And so to the west coast - a leap across the narrow span of the country and our first High School visit. From the hill to the north, the school dominates the view of the town. Bigger than Tesco’s, grey-roofed and square, the uniformity outside belies the brightness inside, the smiles in the corridor and bowls of fruit in the staff room.

For me, Ullapool is always a bit of a homecoming, a fond reminder of passing through here for the first time by bicycle in summer 1986, and being beguiled to stay a month by a job in the Ceilidh Place, somewhere where I always now run into friends and acquaintances.

The cluster of fishing boats with their entourages of shrieking gulls and the rhythms of the CalMac ferry to and fro the Western Isles, gives Ullapool a sense of activity and excitement. Ben Mor Coigach with its fluted escarpment stretches a long landmark ridge above the town. The Summer Isles have a lure to the north-west. Looking to the other side of long, fjordic Loch Broom, a familiar winding track is scratched into the hill. I’ve walked and staggered bicycles up it to get over the pass towards Dundonnell, Scoraig. The headland of the Cailleach (old woman, or hag-goddess) between Loch Broom and Little Loch Broom, reclines its face in profile at the outer reaches of the peninsula. In the harbour, the resident seal periscopes up to gaze soft eyes at tourists. And this summer the harbour railings flutter yellow with the ribbons that have been tied for Madeleine McCann; a family connection in the town.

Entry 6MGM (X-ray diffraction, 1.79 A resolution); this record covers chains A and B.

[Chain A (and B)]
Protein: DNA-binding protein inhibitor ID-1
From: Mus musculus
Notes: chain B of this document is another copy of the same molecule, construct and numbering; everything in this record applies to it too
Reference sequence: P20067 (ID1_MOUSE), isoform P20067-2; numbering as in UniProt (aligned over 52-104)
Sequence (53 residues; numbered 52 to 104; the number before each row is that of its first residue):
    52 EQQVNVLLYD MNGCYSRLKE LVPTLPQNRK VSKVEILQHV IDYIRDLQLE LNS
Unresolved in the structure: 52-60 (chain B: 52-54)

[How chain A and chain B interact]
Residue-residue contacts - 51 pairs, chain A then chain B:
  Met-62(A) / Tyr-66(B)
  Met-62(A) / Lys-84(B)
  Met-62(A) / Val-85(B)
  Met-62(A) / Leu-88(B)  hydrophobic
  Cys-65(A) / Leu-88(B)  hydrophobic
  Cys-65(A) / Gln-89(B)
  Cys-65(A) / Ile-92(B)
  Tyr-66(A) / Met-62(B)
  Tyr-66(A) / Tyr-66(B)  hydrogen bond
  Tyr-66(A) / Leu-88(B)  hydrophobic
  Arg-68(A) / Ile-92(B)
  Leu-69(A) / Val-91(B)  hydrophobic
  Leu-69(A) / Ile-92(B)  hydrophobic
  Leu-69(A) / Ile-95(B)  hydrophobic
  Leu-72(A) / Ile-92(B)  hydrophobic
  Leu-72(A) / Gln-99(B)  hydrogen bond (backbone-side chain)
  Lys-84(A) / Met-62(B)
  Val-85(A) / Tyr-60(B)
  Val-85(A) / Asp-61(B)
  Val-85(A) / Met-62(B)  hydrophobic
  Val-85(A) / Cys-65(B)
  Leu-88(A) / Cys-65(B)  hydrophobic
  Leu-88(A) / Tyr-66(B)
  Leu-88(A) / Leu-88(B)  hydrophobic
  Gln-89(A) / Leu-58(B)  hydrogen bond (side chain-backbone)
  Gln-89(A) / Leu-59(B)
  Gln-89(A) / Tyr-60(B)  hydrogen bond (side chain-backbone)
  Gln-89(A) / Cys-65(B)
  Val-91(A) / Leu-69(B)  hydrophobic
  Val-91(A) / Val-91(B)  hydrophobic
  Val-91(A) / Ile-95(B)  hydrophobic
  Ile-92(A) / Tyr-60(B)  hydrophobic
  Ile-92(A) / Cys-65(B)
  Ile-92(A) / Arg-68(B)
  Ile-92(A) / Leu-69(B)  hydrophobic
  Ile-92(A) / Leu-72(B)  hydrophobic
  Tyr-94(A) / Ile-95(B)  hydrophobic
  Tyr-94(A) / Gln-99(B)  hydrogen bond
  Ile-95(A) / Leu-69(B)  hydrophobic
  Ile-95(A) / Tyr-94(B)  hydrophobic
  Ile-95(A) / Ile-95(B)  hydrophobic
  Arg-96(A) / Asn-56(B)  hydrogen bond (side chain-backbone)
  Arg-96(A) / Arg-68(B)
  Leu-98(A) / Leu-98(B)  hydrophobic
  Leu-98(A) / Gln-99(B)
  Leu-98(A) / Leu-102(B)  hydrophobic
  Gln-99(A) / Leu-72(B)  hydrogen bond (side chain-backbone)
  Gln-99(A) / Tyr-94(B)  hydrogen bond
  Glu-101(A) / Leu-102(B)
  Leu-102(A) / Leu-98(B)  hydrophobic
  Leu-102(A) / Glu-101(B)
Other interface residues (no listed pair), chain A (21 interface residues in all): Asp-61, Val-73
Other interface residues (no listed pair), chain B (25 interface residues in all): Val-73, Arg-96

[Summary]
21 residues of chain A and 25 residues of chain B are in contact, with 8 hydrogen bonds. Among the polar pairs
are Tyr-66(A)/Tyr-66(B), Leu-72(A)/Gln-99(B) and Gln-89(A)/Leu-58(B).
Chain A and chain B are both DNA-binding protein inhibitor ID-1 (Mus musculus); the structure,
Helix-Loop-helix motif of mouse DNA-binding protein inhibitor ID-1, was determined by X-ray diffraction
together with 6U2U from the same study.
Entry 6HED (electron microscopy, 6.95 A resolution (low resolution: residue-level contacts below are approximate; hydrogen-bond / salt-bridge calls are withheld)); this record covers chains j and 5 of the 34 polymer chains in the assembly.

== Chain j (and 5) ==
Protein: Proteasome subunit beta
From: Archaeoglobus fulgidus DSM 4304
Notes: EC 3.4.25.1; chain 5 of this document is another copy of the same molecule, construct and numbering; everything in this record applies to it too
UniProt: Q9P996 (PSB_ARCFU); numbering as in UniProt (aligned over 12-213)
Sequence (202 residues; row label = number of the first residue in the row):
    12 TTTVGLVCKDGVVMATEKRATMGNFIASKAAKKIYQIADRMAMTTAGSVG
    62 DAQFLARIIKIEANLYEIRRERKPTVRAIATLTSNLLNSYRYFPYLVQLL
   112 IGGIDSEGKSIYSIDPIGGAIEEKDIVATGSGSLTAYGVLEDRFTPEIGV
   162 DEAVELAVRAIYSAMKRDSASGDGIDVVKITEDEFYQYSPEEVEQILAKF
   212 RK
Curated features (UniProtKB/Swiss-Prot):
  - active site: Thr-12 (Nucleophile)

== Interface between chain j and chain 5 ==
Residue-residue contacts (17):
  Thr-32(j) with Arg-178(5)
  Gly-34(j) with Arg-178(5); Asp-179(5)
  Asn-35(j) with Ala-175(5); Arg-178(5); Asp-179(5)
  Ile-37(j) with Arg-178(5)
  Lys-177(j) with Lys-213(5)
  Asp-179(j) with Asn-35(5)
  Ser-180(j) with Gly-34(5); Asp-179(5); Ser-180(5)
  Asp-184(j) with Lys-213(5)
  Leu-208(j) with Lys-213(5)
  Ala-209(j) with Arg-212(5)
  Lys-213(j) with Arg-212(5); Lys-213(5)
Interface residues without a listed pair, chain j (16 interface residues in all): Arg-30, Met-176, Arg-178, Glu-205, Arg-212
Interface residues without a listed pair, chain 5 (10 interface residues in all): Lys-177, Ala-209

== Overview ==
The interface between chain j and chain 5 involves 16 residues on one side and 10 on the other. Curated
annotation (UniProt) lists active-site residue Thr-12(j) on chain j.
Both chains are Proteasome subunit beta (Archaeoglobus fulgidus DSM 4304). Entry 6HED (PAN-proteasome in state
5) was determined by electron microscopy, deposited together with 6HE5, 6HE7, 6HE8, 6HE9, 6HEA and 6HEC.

Glance at the ‘lost and found’ adverts in Ullapool’s community newspaper, and you get a sense of this place.
‘Have you lost a surf board?’ asks one ad.. ‘If so, ring Barbara.’
Missing items are garden steps, a branch lopper and a rechargeable electric drill. These have all been loaned out and the identity of the borrowers forgotten. The owners would like them back now for their own lopping and drilling, please.

Picture: www.cpre.org.uk

Look at a satellite image of Europe at night and Earth mostly glitters and glares back at you with artificial light. If you look up at the night sky from many such places, it can appear that the stars have dimmed or even ‘gone out.’ The north-west of Scotland is one of the few remaining places to have dark skies, where star-gazing can happen naturally whenever there is a clear night.

When we visited, with midsummer approaching, nights were retreating. But winter in places like this can be a reminder that we earthlings are small huddling creatures on Earth’s surface, and that beyond the lights along the harbour wall, there is something very much bigger than us. We see the same star patterns that inspired our ancestors to question and discover thousands of years ago. But we also see beyond humankind. Observing the movements of celestial objects - the stars and planets - has inspired fundamental questions about our own origins and place in the Universe. Is there a God? Are we the centre of the Universe?

It makes me wonder if, in a ‘dark sky’ environment, imaginations might live a little differently to places where artificial light is King, perhaps akin to George Scott-Moncrieff’s assessment of island folk: ‘remoteness and the inevitability of being often alone and quiet, do give them a chance, too rare in the predominantly urban population, to live with their eyes beyond the world.’[i] Some of our humility is perhaps lost with our lost sight of the stars. This loss also threatens a dulling of the senses, a detachment from our own environment.

For some African communities, the night sky is a formidable ‘box of tricks’ to be treated with respect. A Ugandan friend told me that when his grandmother passed on her stories to them as children in the roofless compound, she would instruct them not to look up at the moon and stars, for fear of the patterns and spirits entering their dreams and causing them to wet the bed. A pointing finger might be enough to provoke a spirit, she said.